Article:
Harnessing the Timber Companies: Vignettes from a Year in Borneo

BOGOR, Indonesia (20 March, 2012)_Much forest research has focused on logging. Here I briefly discuss a planned, never implemented, but potentially valuable approach to involving local communities in monitoring (and controlling) timber companies in West Kalimantan in the early 1990s. The plan wasn’t implemented because the project did not have a sufficiently long time horizon.
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Photo courtesy of David Gilbert/Rainforest Action Network

BOGOR, Indonesia (20 March, 2012)_Much forest research has focused on logging. This excerpt from Vignettes from a Year in Borneo briefly discusses a planned, never implemented, but potentially valuable approach to involving local communities in monitoring (and controlling) timber companies in West Kalimantan in the early 1990s.  The plan wasn’t implemented because the project did not have a sufficiently long time horizon.

We had a good handle on fisheries management issues. We had a plan, and it looked like it was going to work. But I also thought we needed a plan for working with the folks surrounding the reserve. These Iban practiced shifting cultivation, which was considered a definite no-no by the Indonesian government. I knew that the government’s extremely negative view was a bit misguided. The Iban system was actually much more complex—and less damaging—than was widely understood. But one part particularly concerned us; we were gradually realizing just how important hunting was as a part of their subsistence base.

Iban agroforestry wasn’t our only concern though. The area around the reserve—traditionally Iban lands—had also been doled out by the central government to timber companies. Although these companies were supposed to follow fairly reasonable forest management guidelines, there was no monitoring of their activities. They could and did take what they liked without paying any attention to issues of sustainability or conservation. Their relations with the Iban were, to my mind, marked by a peculiar mixture of accommodation and oppression.

An idea gradually grew in my mind. Why couldn’t the Iban communities help enforce the government’s policies? The people would need to know the government’s forest management guidelines and the details of forest company contracts. And our project and officials in the Conservation Agency would have to back them up when controversies arose. But the Iban lived there all year long. They knew and loved their homeland, and cared what was happening to it. Who better to monitor the timber companies? The more I thought about this idea, the better I liked it. It was empowering.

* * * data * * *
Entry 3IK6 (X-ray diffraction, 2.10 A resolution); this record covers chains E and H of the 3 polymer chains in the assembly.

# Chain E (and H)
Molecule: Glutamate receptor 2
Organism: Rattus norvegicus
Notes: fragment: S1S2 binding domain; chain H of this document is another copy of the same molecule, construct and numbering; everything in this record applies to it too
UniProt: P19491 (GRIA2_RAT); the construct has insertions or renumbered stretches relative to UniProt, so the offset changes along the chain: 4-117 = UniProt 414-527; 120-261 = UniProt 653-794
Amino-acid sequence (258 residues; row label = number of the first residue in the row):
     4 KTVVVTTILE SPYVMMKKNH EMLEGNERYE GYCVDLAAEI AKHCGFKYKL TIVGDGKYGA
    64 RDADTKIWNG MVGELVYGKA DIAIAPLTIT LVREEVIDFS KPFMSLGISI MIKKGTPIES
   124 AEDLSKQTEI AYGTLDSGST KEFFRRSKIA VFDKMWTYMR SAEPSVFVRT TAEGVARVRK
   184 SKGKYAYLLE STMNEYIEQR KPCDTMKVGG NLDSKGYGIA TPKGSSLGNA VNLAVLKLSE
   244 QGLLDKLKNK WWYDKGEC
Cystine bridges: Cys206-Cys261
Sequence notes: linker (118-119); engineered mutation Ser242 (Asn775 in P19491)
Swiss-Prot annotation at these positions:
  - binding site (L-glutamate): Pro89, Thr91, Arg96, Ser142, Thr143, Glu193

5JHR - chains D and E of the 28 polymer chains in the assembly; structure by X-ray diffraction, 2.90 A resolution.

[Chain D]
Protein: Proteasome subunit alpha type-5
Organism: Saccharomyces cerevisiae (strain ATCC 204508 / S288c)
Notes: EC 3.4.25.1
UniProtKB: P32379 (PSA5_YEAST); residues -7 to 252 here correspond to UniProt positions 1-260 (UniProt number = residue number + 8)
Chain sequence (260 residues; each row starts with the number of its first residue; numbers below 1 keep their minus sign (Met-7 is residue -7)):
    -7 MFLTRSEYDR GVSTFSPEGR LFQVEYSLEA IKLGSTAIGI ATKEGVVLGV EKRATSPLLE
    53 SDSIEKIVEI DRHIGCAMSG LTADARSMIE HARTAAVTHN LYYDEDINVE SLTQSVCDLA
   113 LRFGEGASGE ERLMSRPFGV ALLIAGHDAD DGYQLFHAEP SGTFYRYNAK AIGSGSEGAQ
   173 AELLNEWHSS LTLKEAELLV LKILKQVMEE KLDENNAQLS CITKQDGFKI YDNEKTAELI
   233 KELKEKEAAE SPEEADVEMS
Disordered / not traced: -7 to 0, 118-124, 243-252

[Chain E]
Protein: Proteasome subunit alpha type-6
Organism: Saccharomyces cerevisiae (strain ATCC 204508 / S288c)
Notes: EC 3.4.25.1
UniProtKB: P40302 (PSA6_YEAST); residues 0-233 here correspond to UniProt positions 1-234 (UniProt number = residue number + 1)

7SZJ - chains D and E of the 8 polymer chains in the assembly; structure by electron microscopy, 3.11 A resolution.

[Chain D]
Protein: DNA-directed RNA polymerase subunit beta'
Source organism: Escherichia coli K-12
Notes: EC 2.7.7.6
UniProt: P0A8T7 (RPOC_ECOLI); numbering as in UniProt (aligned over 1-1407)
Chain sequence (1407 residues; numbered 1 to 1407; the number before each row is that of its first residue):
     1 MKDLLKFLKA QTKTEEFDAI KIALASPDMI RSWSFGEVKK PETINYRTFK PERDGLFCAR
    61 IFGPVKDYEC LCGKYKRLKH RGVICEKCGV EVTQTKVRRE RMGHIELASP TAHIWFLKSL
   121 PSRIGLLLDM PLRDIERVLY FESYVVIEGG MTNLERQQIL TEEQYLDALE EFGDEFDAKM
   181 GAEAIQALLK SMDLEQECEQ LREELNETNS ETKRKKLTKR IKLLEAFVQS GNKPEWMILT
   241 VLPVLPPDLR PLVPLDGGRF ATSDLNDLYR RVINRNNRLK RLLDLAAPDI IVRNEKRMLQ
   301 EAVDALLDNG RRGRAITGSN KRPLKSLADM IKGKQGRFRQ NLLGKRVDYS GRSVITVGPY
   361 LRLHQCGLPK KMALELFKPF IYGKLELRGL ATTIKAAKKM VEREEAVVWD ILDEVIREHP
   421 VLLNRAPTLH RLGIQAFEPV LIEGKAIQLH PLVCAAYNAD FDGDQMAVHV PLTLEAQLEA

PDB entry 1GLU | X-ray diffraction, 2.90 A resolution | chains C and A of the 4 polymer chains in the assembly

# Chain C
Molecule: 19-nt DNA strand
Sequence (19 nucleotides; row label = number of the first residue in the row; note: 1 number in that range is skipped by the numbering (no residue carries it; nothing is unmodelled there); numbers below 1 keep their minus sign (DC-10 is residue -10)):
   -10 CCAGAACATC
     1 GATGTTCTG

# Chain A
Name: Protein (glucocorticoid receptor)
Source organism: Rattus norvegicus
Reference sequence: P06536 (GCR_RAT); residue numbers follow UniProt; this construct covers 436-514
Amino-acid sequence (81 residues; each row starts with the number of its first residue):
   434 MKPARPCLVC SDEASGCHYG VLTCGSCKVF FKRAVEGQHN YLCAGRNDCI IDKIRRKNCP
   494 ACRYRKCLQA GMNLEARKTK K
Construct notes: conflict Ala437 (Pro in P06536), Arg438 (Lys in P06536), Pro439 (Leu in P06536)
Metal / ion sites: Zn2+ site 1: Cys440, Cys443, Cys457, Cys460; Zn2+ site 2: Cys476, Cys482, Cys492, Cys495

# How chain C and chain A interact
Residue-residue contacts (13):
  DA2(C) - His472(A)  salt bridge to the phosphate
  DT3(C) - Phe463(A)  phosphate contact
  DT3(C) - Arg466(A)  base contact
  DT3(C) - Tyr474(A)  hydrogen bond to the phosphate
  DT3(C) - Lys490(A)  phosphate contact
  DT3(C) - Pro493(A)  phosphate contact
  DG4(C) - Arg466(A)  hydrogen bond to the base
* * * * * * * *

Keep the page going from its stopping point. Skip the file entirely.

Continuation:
Again I called together all available staff members to discuss the idea; I discussed it with local community leaders, with concerned, educated Dayaks in Pontianak and with my anthropological colleague and Iban expert, Reed Wadley. All seemed to agree that it would be controversial, but the pro’s outweighed the con’s.

Gradually we began integrating our concern with Iban wildlife management into this plan. I suspected that the Iban had indigenous knowledge and management practices related to hunting, just as the fisherfolk had traditional fisheries regulations. My need to study this question was hampered by transportation problems. Iban communities were scattered far up many tiny rivers, in a fanlike dispersal around the reserve. They were much harder to reach than the Melayu fishing communities.

So I made a different kind of plan. We would tap into a local resource. Iban communities were producing scores of under-employed young people with a high school education. We would identify a small number willing to form a volunteer Conservation Cadre. We would bring them to the Field Center periodically for training in data gathering, interview techniques, group dynamics, data analysis and report writing.

Between training sessions with us, they would return to their villages, with specific tasks: To teach village members about the regulations that applied to the timber companies; to map their communities’ traditional land use and boundaries; to learn about their village’s indigenous knowledge and management of wildlife; to help organize a system for monitoring the timber companies; to develop a series of wildlife management scenarios acceptable to their communities; etc.

We decided it was doable, and should be done.

I worked with P. T. Bakermas, a Dayak NGO out of Pontianak, to develop a proposal for a sub-contract to do much of this work, and sent it up up up….into the bottomless bureaucratic pit. Still no money, no approval, and very few staff members. Doing it would probably have to wait a little longer.

Vignettes of a year in Borneo is a personal account of my life in the middle of Borneo, as a family, working on the first year and a half of a Conservation Project. The book publisher has set aside some of the sales proceeds to support Riak Bumi, a West Kalimantan-based NGO that focuses on conservation and community welfare and works within the communities living in and around Danau Sentarum.

To purchase your copy and contribute to Riak Bumi’s action, click here.

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  • Ha! So am not the only one. I had a great idea to work with a reforestation project in north Borneo and everything looked great, the group there was thrilled about my setting up international outreach to fundraise for the wildlife corridor and sent it up to the higher ups for approval.

    “They thank you for your interest, they will approve soon, meantime, pls wait.” Sound familiar?

    Anyway, will connect with Riak Bumi and see what I can help them with.